Practical Information for Traveling to Indonesia...

 

Indonesia

Tourism in Indonesia is an important component of the Indonesian economy as well as a significant source of its foreign exchange revenues. The vast country of sprawling archipelago has much to offer; from natural beauty, historical heritage to cultural diversity. In 2012 the tourism sector contributes to around US$9 billion of foreign exchange, and is estimated will surpassed US$10 billion in 2013. The tourism sector ranked as the 4th largest among goods and services export sectors.

 

Passeport & Visas

Visitors should be in possession of valid passport with minimum of 6 months validity and a return or an onward journey ticket at the time of arrival. Since 2004 the tourist visa fee (U.S. 25) is mandatory. You can get on arrival at the airport. It is valid for 1 month. You can pay in euros, but the change to the airport is not to your advantage, it will cost a bit more expensive.

ENTRY REQUIREMENTS FOR VISA ON ARRIVAL (VOA)

A. Passport must be valid for a minimum of 6 (six) months as from the date of entry into Indonesia

B. Onward or return tickets are compulsory

C. No compulsory vaccinations

D. Visitors must enter through the designated airports and/or seaports in Indonesia

 

Health

No vaccinations are required but vaccines DT-Polio, typhoid, hepatitis A and B are recommended

 

Currency

The currency is the Indonesian Rupiah or RP (rp).

For information: 1 euro = 16 487.60 IDR (Indonesian Rupiah)

 

Tips

They are common to thank guides, drivers and porters. Tipping is subject to your discretion

 

Indonesian cuisine

Indonesian cuisine is diverse, in part because Indonesia is composed of approximately 6,000 populated islands of the total 18,000 in the world's largest archipelago. Many regional cuisines exist, often based upon cultural and foreign influences. Indonesian cuisine varies greatly by region and has many different influences.

Throughout its history, Indonesia has been involved in trade due to its location and natural resources. Additionally, Indonesia’s indigenous techniques and ingredients were influenced by India, the Middle East, China, and finally Europe. Spanish and Portuguese traders brought New World produce even before the Dutch came to colonize most of the archipelago. The Indonesian islands The Moluccas (Maluku), which are famed as "the Spice Islands", also contributed to the introduction of native spices, such as cloves and nutmeg, to Indonesian and global cuisine. Five main Indonesian cooking methods are goreng (frying), bakar or panggang (grilling), tumis (stir frying), rebus (boiling) and kukus (steaming).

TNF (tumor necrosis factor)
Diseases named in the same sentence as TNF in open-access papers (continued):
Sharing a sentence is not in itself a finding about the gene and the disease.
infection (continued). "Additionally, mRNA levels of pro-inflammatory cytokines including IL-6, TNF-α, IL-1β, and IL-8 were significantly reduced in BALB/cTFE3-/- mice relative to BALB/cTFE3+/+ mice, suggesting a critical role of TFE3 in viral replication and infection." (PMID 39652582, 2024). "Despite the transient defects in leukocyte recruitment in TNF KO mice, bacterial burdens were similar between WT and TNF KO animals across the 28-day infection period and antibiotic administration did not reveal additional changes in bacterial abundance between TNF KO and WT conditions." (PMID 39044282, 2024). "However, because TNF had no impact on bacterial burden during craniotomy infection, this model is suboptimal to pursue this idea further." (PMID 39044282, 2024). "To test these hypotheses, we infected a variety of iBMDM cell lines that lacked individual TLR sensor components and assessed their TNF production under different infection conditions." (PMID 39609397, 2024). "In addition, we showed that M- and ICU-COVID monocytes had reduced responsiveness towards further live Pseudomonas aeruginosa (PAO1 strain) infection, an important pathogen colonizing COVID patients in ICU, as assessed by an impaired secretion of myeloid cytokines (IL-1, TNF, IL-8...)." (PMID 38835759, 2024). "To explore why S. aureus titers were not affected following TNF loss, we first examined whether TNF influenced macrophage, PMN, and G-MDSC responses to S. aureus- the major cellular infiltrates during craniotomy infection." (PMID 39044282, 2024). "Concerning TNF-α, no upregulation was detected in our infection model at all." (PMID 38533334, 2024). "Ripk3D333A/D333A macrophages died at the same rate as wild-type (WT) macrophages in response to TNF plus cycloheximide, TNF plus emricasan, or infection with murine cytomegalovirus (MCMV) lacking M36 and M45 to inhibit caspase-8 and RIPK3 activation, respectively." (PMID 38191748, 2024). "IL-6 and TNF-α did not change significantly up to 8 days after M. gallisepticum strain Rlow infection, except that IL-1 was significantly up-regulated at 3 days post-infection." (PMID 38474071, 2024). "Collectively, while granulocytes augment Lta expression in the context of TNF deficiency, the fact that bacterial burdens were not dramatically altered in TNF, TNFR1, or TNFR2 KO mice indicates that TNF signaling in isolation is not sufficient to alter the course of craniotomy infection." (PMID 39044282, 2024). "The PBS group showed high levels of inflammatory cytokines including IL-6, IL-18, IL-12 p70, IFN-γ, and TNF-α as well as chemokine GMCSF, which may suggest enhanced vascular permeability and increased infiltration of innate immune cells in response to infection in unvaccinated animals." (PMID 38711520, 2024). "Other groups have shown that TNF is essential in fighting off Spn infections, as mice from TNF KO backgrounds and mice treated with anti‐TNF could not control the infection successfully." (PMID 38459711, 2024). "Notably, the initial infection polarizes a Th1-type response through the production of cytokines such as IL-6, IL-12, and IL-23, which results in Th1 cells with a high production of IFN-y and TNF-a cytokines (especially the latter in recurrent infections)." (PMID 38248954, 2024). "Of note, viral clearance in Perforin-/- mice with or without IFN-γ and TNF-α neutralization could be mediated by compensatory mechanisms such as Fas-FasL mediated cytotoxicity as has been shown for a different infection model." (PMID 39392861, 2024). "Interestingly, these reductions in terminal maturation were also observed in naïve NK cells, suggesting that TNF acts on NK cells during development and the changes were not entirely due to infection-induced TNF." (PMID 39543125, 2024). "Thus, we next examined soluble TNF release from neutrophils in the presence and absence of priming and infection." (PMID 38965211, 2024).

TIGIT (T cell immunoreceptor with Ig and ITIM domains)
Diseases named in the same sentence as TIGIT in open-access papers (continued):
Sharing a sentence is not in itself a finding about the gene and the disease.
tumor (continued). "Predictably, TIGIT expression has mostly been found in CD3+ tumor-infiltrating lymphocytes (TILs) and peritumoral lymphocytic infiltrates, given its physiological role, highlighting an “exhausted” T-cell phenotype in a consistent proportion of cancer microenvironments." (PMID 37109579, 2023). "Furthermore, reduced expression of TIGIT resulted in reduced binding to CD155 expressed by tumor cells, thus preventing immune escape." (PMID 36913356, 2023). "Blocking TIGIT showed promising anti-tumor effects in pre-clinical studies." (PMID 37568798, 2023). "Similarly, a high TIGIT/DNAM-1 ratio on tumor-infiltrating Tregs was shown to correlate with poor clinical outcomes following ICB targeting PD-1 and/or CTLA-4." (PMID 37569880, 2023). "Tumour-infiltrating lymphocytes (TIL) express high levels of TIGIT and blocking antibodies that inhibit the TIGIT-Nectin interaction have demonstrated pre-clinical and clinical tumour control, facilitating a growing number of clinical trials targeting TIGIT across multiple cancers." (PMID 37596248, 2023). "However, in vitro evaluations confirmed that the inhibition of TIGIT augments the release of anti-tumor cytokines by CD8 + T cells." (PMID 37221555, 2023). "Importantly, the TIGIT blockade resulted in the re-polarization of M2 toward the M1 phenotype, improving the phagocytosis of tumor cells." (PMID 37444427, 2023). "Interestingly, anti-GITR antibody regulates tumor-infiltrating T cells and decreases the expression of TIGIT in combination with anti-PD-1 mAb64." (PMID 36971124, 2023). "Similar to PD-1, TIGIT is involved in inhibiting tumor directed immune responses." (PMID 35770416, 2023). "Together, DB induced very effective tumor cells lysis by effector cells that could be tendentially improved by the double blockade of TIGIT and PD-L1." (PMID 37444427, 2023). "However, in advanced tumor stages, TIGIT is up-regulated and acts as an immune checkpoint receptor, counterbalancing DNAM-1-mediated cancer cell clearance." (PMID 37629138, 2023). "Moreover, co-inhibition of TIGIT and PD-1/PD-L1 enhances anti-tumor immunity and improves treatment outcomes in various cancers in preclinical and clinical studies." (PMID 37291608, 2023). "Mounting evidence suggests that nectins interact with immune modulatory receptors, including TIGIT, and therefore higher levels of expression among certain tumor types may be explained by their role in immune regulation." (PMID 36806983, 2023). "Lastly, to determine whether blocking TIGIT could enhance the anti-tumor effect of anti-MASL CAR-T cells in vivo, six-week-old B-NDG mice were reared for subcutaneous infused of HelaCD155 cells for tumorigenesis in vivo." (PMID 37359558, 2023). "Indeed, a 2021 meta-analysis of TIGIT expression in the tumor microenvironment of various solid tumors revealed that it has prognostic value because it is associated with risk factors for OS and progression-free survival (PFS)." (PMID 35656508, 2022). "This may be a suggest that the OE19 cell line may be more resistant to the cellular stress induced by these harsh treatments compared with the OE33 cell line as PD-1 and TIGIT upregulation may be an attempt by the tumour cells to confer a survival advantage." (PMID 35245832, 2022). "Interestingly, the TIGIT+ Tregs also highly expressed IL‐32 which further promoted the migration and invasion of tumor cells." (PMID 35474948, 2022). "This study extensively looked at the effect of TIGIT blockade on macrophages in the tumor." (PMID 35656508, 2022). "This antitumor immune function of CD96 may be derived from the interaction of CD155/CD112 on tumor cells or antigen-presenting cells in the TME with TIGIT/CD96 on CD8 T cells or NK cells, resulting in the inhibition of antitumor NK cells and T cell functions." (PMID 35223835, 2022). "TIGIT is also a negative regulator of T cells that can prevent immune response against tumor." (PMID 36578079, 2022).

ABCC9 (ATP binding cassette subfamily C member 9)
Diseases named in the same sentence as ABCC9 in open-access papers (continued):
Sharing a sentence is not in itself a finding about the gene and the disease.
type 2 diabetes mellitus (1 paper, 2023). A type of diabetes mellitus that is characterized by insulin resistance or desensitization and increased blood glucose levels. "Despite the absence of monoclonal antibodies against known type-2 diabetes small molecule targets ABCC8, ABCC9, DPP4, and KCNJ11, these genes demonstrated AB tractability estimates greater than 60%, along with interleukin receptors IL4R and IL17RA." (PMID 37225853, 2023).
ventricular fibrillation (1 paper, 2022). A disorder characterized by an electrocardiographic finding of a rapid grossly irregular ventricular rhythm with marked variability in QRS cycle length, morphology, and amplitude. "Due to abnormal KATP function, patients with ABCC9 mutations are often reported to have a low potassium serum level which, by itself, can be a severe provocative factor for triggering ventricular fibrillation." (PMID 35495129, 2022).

Some popular Indonesian dishes such as nasi goreng, gado-gado, sate, and soto are ubiquitous in the country and considered as Indonesian national dishes.

Sumatran cuisine, for example, often has Middle Eastern and Indian influences, featuring curried meat and vegetables such as gulai and kari, while Javanese cuisine is more indigenous. The cuisines of Eastern Indonesia are similar to Polynesian and Melanesian cuisine. Elements of Chinese cuisine can be seen in Indonesian cuisine: foods such as bakmi (noodles), bakso (meat or fish balls), and lumpia (spring rolls) have been completely assimilated.

Some popular dishes that originated in Indonesia are now common across much of Southeast Asia. Indonesian dishes such as satay, beef rendang, and sambal are also favoured in Malaysia and Singapore. Soy-based dishes, such as variations of tofu (tahu) and tempe, are also very popular. Tempe is regarded as a Javanese invention, a local adaptation of soy-based food fermentation and production. Another fermented food is oncom, similar in some ways to tempe but using a variety of bases (not only soy), created by different fungi, and particularly popular in West Java.

Indonesian meals are commonly eaten with the combination of a spoon in the right hand and fork in the left hand (to push the food onto the spoon), although in many parts of the country, such as West Java and West Sumatra, it is also common to eat with one's hands. In restaurants or households that commonly use bare hands to eat, like in seafood foodstalls, traditional Sundanese and Minangkabau restaurants, or East Javanese pecel lele (fried catfish with sambal) and ayam goreng (fried chicken) food stalls, they usually serve kobokan, a bowl of tap water with a slice of lime in it to give a fresh scent. This bowl of water should not to be consumed, however; it is used to wash one's hand before and after eating. Eating with chopsticks is generally only found in food stalls or restaurants serving Indonesian adaptations of Chinese cuisine, such as bakmie or mie ayam (chicken noodle) with pangsit (wonton), mie goreng (fried noodles), and kwetiau goreng (fried flat rice noodles).

 

 

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